Sichuan Airlines A332 gets water cannoned at SYD: James Morgan photo

China hands say that Sichuan is its wild west, uncrowded in its wilderness spectacles, yet crowded with economic strength and potential in its major cities of Chengdu and Chongqing.

Which is why some fairly rapturous things were said about it today when Sichuan Airlines’  A330-200 touched down in Sydney to inaugurate that airport’s direct links to each city, although there was no mention that Melbourne beat it by seven months with the same carrier launching Chengdu flights last February.

This is part of the media release from Sydney Airport:

“China is a huge growth market for Sydney Airport and we’re very pleased that passengers will now be able to access western China directly from Sydney,” Sydney Airport CEO Ms Kerrie Mather said.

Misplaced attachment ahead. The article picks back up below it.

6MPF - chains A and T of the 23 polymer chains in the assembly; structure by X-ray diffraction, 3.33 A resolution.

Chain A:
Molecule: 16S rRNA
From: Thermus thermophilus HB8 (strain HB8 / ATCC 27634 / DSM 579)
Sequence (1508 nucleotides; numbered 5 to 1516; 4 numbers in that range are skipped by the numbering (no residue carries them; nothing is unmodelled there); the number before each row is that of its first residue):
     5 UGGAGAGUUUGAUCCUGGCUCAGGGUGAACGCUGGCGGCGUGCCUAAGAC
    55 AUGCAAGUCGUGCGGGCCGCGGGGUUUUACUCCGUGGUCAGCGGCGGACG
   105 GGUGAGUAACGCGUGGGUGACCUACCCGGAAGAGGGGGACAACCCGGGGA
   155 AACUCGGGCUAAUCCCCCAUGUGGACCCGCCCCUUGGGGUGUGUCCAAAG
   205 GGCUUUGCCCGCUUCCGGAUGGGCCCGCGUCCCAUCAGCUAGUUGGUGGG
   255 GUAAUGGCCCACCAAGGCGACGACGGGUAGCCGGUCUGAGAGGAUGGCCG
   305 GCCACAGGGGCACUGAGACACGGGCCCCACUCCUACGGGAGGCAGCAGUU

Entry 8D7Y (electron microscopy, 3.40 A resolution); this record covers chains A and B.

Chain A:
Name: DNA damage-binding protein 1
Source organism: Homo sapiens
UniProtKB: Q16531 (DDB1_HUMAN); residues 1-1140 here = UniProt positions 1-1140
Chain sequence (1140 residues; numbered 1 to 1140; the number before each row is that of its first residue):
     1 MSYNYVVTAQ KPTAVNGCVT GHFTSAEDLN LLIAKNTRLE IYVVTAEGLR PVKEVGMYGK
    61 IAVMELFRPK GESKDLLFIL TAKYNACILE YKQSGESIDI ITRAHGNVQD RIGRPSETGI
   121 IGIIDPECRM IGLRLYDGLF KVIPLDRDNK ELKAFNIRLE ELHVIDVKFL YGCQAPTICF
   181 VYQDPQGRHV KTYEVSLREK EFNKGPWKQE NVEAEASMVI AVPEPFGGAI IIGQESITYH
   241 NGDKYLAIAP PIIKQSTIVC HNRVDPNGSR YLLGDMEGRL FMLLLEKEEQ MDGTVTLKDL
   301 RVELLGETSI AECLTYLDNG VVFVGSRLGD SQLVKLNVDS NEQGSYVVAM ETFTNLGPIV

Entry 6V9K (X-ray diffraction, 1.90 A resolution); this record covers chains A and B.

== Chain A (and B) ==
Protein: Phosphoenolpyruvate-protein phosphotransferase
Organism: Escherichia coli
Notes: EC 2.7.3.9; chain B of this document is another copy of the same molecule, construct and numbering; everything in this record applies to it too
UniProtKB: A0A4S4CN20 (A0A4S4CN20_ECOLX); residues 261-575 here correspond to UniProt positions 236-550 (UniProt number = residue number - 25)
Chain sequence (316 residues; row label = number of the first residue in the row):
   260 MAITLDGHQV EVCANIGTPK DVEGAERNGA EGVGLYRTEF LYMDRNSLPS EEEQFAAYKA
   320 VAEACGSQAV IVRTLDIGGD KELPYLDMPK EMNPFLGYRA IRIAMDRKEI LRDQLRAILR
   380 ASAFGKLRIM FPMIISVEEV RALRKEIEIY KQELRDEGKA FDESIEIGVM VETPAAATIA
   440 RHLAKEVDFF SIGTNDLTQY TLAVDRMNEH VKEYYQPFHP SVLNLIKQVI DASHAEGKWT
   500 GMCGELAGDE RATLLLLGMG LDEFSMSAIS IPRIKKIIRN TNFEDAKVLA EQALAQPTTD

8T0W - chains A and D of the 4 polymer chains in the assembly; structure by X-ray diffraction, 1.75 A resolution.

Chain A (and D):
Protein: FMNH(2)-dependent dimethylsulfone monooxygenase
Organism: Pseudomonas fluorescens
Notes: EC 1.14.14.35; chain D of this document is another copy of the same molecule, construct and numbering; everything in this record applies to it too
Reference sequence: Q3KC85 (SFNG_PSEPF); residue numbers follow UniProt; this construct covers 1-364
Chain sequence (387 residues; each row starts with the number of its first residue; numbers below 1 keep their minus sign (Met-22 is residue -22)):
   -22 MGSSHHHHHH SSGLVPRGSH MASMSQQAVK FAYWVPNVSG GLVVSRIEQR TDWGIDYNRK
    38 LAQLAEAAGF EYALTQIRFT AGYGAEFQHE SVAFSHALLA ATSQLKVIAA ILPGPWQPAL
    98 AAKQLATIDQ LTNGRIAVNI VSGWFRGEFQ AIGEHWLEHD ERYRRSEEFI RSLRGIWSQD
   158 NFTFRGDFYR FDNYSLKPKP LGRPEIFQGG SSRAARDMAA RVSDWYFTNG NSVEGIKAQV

“This new service will provide more than 50,000 seats per year on the Chengdu-Chongqing-Sydney route.

“Chengdu is an economic, transport and communication hub, with around 14 million residents.

“Chongqing is an important industrial centre for manufacturing and transport, with a population of around 30 million people.

“A direct air link between Chengdu, Chongqing and Sydney will boost both tourism and business to Sydney, New South Wales and Australia.

“Sydney Airport is truly Australia’s gateway to China, with 94 weekly flights to all the major Chinese cities and greater China, increasing to 99 flights per week in the peak season from January to February, in time for Chinese New Year.

“We’ve ensured we’re ready to meet growing demand from our Chinese customers, with Chinese language wayfinding signage, apps and website, Chinese-speaking Red Ambassadors and tailored retail offerings at the airport.”

The service holds promise for China visitors, since Sichuan is indeed an awesome travel experience on many levels, although its winters, like the one now holding the land in an iron grip, are brutal.

Let’s hope Sichuan does better than China Southern in judging the supply and demand situation between Australia and China.

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